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A cash balance pension plan must pay a certified class of plan participants $18,677,671 in additional plan benefits and prejudgment interest as a result of its failure to use a whipsaw calculation in determining lump-sum distributions of participants who terminated employment before their normal retirement age, the U.S. District Court for the Western District of Wisconsin ruled Aug. 24 (Ruppert v. Alliant Energy Cash Balance Pension Plan, W.D. Wis., No. 3:08-cv-00127-BBC, 8/24/12).
Judge Barbara B. Crabb adopted the participants' proposed judgment amount, rejecting the plan's arguments regarding how plan benefits should be calculated as “inconsistent with this court's previous orders.”
In an earlier decision, Crabb ruled that the plan must use an 8.2 interest rate to calculate participants' lump-sum distributions, adopting a compromise between the interest rates offered by competing expert witnesses (Ruppert v. Alliant Energy Cash Balance Pension Plan, No. 08-cv-127-bbc., 50 EBC 1929 (W.D. Wis. 2010) (2 PBD, 1/4/11; 38 BPR 63, 1/11/11). This decision came after Crabb's ruling that the plan's calculations violated the Employee Retirement Income Security Act (Ruppert v. Alliant Energy Cash Balance Pension Plan, 716 F. Supp. 2d 801, 49 EBC 1417 (W.D. Wis. 2010) (109 PBD, 6/9/10; 37 BPR 1356, 6/15/10). Previously, Crabb found that participants need not exhaust administrative remedies before bringing their claims against the plan (Ruppert v. Alliant Energy Cash Balance Pension Plan, 572 F. Supp. 2d 1063, 44 EBC 2189 (W.D. Wis. 2008) (166 PBD, 8/27/08; 35 BPR 2015, 9/2/08).
In 1996, the Internal Revenue Service issued Notice 96-8, which required cash balance pension plans to use a whipsaw calculation in determining lump-sum distributions to participants who terminate employment prior to their normal retirement age. Cash balance plans are required to determine the annuity payable at age 65 to which the participant is entitled under the plan and calculate the actuarial equivalent of that annuity in present dollars.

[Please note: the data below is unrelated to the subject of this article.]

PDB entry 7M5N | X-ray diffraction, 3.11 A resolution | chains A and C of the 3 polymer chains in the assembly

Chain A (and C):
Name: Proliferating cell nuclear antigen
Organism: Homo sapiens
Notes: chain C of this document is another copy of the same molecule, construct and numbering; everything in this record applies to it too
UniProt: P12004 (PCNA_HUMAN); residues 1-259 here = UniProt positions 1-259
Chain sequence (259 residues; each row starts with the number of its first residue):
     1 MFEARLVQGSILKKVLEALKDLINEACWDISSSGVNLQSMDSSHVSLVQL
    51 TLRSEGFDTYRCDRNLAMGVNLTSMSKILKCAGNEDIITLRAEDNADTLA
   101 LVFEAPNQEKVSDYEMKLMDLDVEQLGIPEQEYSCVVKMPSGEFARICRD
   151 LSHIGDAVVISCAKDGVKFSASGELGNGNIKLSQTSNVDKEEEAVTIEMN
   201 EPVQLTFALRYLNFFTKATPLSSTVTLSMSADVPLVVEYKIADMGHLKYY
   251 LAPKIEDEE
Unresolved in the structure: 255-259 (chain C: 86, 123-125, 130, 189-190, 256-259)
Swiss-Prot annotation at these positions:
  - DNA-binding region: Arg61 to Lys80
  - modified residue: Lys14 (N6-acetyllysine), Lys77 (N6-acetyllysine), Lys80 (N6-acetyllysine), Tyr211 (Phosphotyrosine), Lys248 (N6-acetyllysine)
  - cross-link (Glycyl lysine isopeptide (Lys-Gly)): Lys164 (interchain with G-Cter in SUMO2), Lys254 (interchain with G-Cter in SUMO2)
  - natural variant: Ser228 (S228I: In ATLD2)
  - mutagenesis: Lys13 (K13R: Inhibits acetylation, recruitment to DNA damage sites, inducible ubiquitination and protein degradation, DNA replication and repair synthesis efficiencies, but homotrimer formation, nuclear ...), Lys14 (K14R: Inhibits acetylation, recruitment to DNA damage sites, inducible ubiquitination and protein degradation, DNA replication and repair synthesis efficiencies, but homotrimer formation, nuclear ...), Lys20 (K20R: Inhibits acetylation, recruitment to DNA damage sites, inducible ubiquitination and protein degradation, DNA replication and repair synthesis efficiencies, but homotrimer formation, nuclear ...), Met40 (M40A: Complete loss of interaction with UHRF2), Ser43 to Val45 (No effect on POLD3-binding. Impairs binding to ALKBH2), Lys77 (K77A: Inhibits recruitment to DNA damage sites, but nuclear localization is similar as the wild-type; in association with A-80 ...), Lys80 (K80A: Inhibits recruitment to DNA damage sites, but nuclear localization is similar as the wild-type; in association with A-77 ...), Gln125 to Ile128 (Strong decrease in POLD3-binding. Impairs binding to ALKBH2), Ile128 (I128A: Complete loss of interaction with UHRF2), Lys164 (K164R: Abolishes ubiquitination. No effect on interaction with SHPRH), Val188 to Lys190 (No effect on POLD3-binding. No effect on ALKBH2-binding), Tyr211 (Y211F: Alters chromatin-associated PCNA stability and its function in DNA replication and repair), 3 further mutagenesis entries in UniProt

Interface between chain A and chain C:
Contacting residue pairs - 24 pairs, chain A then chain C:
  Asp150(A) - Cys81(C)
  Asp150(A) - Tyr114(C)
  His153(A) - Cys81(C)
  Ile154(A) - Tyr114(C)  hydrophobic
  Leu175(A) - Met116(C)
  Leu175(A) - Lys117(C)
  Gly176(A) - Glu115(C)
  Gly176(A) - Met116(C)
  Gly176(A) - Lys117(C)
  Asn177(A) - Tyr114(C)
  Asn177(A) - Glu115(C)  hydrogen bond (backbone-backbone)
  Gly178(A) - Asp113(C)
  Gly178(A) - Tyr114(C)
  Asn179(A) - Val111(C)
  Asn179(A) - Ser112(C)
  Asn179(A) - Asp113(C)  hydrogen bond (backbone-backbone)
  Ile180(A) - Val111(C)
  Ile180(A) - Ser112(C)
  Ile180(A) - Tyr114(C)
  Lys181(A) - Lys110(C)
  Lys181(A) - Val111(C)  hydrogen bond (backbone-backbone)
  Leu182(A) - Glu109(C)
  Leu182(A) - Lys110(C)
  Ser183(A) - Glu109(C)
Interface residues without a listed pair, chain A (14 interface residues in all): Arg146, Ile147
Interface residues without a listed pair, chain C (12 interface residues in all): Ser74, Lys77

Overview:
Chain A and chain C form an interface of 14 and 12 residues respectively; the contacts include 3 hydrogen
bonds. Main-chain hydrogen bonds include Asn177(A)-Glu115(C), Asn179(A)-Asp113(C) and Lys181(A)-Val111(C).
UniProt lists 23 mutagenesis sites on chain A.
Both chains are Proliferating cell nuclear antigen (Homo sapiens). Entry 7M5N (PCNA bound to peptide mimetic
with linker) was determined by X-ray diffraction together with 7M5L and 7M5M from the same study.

Cash balance plans are excused from including a whipsaw calculation only when the plan uses as its interest crediting rate the 30-year Treasury rate or a similar rate approved by IRS. Under such a calculation, when the projection rate is greater than the statutorily prescribed discount rate, the actuarial equivalent of the normal retirement benefit will be more than the notional account balance. In 2006, the Pension Protection Act amended ERISA to provide that whipsaw calculations would no longer be required from cash balance plans.
In 1998, Alliant Energy Corp. converted its traditional defined benefit plan to a cash balance plan. Participants accrued a “benefit credit” equal to 5 percent of their salary, together with the right to an interest credit equal to the greater of 4 percent or 75 percent of the rate of return generated for the calendar year. Participants accrued the right under the plan to receive future interest credits on their account balances through normal retirement age while accruing corresponding benefit credits. If an employee terminated employment and deferred distribution, the interest credits would continue to be credited to that employee's hypothetical account.
Lawrence G. Ruppert terminated his employment with Alliant before reaching the normal retirement age of 65. He requested that his benefits be paid in a lump-sum distribution. In calculating his lump-sum distribution, Alliant used the 30-year Treasury bond rate to both project forward and discount back to present value, even though the plan's crediting rate would significantly exceed the return on the 30-year Treasury bill.
The court adopted the participants' proposed judgment of $18,677,671, finding that Alliant could not use a five-year rolling average to calculate the benefits of some class members because to do so would be “inconsistent with this court's previous orders.” Alliant also argued that it should be able to disregard a 2011 plan amendment in calculating the benefits of some participants, but the court rejected this argument as well, finding that it was based on Alliant's “misreading” of prior court orders.
The participants were represented by Eli Gottesdiener, Andrew P. Carter, and Steven D. Cohen of Gottesdiener Law Firm, Brooklyn, N.Y. Alliant was represented by Mark A. Casciari, Amanda A. Sonneborn, Ronald J. Kramer, Ronald L. Lipinski, and Samuel M. Schwartz-Fenwick of Seyfarth Shaw, Chicago.
The full text of the opinion is at http://op.bna.com/pen.nsf/r?Open=jwie-8xkh4t.
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